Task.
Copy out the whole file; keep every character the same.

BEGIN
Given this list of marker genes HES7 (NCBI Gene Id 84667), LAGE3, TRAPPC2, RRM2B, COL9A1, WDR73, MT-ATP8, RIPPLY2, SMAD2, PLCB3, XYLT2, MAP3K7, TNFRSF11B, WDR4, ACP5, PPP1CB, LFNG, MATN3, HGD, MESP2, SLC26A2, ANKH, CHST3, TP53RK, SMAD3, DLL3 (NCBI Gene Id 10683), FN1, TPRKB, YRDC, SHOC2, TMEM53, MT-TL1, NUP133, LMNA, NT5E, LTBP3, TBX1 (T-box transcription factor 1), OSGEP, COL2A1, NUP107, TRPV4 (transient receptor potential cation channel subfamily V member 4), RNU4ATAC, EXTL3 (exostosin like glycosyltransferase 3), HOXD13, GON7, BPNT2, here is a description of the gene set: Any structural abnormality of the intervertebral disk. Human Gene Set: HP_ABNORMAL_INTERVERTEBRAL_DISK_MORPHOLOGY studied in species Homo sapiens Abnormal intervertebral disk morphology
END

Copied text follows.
Given this list of marker genes HES7 (NCBI Gene Id 84667), LAGE3, TRAPPC2, RRM2B, COL9A1, WDR73, MT-ATP8, RIPPLY2, SMAD2, PLCB3, XYLT2, MAP3K7, TNFRSF11B, WDR4, ACP5, PPP1CB, LFNG, MATN3, HGD, MESP2, SLC26A2, ANKH, CHST3, TP53RK, SMAD3, DLL3 (NCBI Gene Id 10683), FN1, TPRKB, YRDC, SHOC2, TMEM53, MT-TL1, NUP133, LMNA, NT5E, LTBP3, TBX1 (T-box transcription factor 1), OSGEP, COL2A1, NUP107, TRPV4 (transient receptor potential cation channel subfamily V member 4), RNU4ATAC, EXTL3 (exostosin like glycosyltransferase 3), HOXD13, GON7, BPNT2, here is a description of the gene set: Any structural abnormality of the intervertebral disk. Human Gene Set: HP_ABNORMAL_INTERVERTEBRAL_DISK_MORPHOLOGY studied in species Homo sapiens Abnormal intervertebral disk morphology